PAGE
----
The Harbus Foundation, a student-run foundation funded by the Harbus News Corp., has expanded its operations beyond traditional grantmaking, to include venture philanthropy and greater campus outreach.
“The organization is ready to grow,” said Rebecca Walden (OJ), a member of the Foundation’s management team. “The Foundation has done a great job of funding local nonprofits over the last five years. We’re taking it to the next level in the hope of making an even bigger impact.”
One of the Foundation’s new initiatives includes a combination grant-plus-field-study program, in which EC students participate in a field study with a local nonprofit. In addition to valuable strategic advice and business savvy from the students, the nonprofit will receive up to $20,000 from the Foundation to help achieve its goals. In this way, we hope to build stronger organizations while giving students real-life experience with social enterprise.
The Foundation will also be working actively with the Social Enterprise Club, the VCPE Club, the VCO and other organizations to bring more nonprofit-oriented speakers to campus. Because part of the Foundation’s mandate is to raise awareness on campus about grantmaking and philanthropy, we hope to attract speakers with innovative ideas about venture philanthropy, social enterprise, and nonprofit evaluation strategies.
In addition to these exciting new initiatives, the Foundation will continue its rigorous process of grantmaking. Last year, over 60 students participated in evaluating proposals from local organizations focused primarily in education and literacy. For some of these students, this was an extension of a previous interest or career. For others, it was an opportunity to think through issues of performance-based philanthropy for the first time. Although getting consensus from a large group was not easy, these 60+ students came together to champion 10 high-impact, high-potential organizations.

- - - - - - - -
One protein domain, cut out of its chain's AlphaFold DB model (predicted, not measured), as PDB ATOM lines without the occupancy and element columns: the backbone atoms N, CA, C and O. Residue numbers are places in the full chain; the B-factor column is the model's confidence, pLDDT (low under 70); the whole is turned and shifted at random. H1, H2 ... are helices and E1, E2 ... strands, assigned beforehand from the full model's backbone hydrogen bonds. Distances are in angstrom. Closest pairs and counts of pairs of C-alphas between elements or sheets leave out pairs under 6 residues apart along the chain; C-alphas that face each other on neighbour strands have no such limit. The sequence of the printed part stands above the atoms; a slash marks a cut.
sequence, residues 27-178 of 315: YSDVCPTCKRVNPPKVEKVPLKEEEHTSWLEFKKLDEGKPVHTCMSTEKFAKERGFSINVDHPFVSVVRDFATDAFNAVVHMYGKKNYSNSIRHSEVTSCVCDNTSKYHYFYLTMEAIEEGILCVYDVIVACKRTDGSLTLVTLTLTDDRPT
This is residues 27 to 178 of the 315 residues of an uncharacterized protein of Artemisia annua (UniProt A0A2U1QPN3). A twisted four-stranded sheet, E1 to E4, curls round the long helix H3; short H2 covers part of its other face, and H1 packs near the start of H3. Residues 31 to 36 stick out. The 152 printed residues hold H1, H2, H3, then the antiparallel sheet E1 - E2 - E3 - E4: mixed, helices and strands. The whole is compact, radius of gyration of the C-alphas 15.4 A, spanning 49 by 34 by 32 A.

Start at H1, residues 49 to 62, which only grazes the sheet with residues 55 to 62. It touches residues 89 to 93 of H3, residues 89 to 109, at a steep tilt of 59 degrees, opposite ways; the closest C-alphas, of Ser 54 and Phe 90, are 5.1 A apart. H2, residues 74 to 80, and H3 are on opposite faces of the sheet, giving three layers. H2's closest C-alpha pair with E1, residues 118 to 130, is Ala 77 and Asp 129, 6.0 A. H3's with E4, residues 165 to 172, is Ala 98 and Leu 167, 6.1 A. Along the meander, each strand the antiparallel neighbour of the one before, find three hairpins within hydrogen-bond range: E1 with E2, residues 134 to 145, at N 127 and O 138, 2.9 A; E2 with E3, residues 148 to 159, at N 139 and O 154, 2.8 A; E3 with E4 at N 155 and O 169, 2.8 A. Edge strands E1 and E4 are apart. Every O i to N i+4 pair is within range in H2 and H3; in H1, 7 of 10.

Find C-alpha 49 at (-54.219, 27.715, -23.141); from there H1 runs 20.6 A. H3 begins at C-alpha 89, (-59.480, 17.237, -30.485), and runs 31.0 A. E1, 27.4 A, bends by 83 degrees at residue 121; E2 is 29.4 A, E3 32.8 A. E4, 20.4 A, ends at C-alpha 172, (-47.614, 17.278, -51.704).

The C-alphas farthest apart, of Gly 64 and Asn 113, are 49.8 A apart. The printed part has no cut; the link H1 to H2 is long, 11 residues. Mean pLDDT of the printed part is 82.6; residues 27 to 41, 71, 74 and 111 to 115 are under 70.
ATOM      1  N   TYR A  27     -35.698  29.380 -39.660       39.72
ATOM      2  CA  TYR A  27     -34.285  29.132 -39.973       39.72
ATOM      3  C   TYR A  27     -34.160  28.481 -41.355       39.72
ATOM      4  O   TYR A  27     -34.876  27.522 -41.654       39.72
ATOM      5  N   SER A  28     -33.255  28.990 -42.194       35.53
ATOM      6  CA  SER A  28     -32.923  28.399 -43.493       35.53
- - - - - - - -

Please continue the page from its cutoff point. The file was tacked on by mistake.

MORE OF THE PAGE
Those exceptional organizations included: Allston Brighton Community Development Corporation; The BELL Foundation; Bridge Over Troubled Waters; Generations Incorporated; The Literacy Connection; Neighborhood House Charter School; Roxbury Preparatory Charter School; South Boston Harbor Academy Charter School; Teen Voices; and Tutoring Plus of Cambridge.
Since its founding, the Harbus Foundation has funded more than 30 such organizations in the greater Boston area. We have allocated approximately $500,000 to those organizations, typically in grants of $10,000 or less. While this is not a huge amount of money for most large nonprofit organizations, it makes a big difference to the smaller, community-based organizations that we target. Oftentimes, organizations are able to leverage our grants to get additional money from other sources, using HBS’s endorsement as a “seal of approval.”
Aside from the impact they have made in the community, the most remarkable thing about the Harbus Foundation is its history. The Foundation was created by a group of enterprising students at the Harbus News Corp, which is a nonprofit organization. In 1997, the News Corp. found itself in an interesting situation: there was more than $700,000 in cash piling up on its books that it did not need for its regular operations.
The students considered many options for using the money, including giving it away in one fell swoop, giving it to a local foundation to allocate over time, and opening up a Harbus office in Bermuda! In the end, they decided to create the Harbus Foundation to funnel Harbus resources to local nonprofits, with a focus on education, literacy and journalism. They mandated that the Foundation must use the endowment both to make a difference for the organizations and to educate students about grantmaking and philanthropy. These enterprising students and the process they went through are now the subject of a case study taught in HBS social enterprise classes.
Every year, the Foundation reinvents itself, with one eye on our mandate and one eye on our future. This year’s management team is working hard to expand the Foundation’s impact on the local nonprofit community-and on HBS.